From Middle English tymber, from Old English timber, from Proto-Germanic *timrą, from Proto-Indo-European *dem- (“build, house”) (see Proto-Indo-European *dṓm). Cognates include Dutch timmer, Old High German zimbar (German Zimmer), Norwegian tømmer, Old Norse timbr, Gothic 𐍄𐌹𐌼𐍂𐌾𐌰𐌽 (timrjan, “to build”), Latin domus and Ancient Greek δόμος (dómos).
- (Received Pronunciation) IPA(key): /ˈtɪmbə/, (interjecting) IPA(key): [ˈtɪˑmˌbəː]
- (General American) enPR: tĭmʹbər, IPA(key): /ˈtɪmbɚ/, (interjecting) IPA(key): [ˈtɪˑmˌbɚː]
Audio (US) (noun) (file) Audio (AU) (noun) (file)
- Rhymes: -ɪmbə(ɹ)
- Homophone: timbre (for one US pronunciation)
- Hyphenation: tim‧ber
- (uncountable) Trees in a forest regarded as a source of wood.
- (outside Canada, US, uncountable) Wood that has been pre-cut and is ready for use in construction.
- (countable) A heavy wooden beam, generally a whole log that has been squared off and used to provide heavy support for something such as a roof.
- the timbers of a ship
- Material for any structure.
- (firearms, informal) The wooden stock of a rifle or shotgun.
- (archaic) A certain quantity of fur skins (as of martens, ermines, sables, etc.) packed between boards; in some cases forty skins, in others one hundred and twenty. Also timmer, timbre.
- (trees considered as a source of wood): timberland, forest
- (wood that has been cut ready for construction): lumber (US), wood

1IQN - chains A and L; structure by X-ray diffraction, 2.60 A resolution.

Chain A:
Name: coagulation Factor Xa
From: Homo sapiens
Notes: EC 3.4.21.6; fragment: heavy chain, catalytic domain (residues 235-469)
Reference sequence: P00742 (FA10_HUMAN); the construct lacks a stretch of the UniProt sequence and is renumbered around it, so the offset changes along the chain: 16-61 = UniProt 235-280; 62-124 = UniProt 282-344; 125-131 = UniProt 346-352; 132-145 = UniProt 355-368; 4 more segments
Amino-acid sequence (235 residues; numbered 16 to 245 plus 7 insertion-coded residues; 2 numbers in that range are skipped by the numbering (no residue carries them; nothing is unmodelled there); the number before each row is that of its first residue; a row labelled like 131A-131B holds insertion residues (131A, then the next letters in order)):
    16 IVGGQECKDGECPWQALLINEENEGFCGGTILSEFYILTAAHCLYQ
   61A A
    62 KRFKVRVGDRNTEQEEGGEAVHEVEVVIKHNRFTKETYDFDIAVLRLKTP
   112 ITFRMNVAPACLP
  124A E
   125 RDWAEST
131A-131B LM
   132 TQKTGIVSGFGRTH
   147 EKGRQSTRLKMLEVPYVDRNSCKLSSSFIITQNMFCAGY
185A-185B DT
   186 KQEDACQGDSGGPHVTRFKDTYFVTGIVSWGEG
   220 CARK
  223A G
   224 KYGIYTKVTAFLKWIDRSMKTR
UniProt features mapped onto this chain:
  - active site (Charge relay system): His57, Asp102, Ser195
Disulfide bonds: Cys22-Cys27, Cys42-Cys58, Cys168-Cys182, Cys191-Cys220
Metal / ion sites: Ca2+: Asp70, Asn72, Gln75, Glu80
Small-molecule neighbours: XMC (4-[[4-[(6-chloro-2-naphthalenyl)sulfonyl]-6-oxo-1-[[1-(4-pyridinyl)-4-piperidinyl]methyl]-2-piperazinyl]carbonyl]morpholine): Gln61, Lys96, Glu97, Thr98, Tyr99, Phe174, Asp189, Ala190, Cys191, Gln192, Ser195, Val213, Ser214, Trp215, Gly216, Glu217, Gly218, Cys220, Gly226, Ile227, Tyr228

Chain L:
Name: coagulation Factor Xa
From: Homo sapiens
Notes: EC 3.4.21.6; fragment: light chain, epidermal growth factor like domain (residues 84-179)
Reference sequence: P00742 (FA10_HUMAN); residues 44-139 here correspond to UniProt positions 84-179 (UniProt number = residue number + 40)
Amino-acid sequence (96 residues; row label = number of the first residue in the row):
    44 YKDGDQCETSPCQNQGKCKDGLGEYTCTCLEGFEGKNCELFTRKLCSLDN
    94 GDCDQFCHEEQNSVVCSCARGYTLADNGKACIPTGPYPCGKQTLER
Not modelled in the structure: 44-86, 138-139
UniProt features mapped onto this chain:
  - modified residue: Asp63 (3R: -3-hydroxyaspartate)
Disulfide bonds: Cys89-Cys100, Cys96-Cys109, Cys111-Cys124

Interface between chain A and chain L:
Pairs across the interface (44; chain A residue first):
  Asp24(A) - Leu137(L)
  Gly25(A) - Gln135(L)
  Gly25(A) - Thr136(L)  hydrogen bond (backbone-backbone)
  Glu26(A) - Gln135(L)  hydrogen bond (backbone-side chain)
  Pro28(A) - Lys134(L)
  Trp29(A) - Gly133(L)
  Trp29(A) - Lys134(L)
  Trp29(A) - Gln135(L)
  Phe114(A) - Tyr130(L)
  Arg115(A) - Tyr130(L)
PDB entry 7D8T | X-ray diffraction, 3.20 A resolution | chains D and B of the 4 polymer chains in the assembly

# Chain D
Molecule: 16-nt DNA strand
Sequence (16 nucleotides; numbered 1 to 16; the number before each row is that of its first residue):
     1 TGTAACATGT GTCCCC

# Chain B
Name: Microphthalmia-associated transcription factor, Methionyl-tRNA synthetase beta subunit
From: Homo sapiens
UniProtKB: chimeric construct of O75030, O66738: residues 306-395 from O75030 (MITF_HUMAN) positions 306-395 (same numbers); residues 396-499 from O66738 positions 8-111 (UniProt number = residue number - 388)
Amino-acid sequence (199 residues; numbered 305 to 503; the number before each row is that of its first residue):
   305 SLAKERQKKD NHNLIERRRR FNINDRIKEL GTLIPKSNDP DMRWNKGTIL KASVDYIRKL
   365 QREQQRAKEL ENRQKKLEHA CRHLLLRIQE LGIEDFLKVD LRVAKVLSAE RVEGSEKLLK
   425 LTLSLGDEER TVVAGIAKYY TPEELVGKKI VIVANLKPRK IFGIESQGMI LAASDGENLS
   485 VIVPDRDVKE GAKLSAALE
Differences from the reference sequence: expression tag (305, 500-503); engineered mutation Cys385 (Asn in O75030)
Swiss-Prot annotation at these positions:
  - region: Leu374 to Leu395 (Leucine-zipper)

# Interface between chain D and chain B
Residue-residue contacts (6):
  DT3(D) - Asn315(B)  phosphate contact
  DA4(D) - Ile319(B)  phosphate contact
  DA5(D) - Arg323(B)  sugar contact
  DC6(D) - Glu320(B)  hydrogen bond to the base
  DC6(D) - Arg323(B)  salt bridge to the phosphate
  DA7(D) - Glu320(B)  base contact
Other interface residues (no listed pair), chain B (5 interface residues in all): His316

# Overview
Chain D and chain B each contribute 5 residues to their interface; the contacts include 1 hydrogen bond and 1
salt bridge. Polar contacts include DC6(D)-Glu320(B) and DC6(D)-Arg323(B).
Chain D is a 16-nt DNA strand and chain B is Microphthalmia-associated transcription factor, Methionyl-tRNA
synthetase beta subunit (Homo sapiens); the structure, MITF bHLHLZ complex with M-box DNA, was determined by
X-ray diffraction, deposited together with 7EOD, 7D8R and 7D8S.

- (beam used to support a roof): beam, rafter
- (wooden beam used to provide support): crosstree
- The translations below need to be checked and inserted above into the appropriate translation tables, removing any numbers. Numbers do not necessarily match those in definitions. See instructions at Wiktionary:Entry layout#Translations.
- Used by loggers to warn others that a tree being felled is falling.
- (transitive) To fit with timbers.
- timbering a roof
- (transitive, obsolete) To construct, frame, build.
- (falconry, intransitive) To light or land on a tree.
- (obsolete) To make a nest.
- (transitive) To surmount as a timber does.
- Misspelling of timbre.
From Proto-Germanic *timrą, from Proto-Indo-European *dem- (“build, house”) (see Proto-Indo-European *dṓm). Cognates include Old Saxon timbar, Old High German zimbar (German Zimmer), Old Norse timbr, Gothic 𐍄𐌹𐌼𐍂𐌾𐌰𐌽 (timrjan, “to build”), and Latin domus.
- Swedish: timmer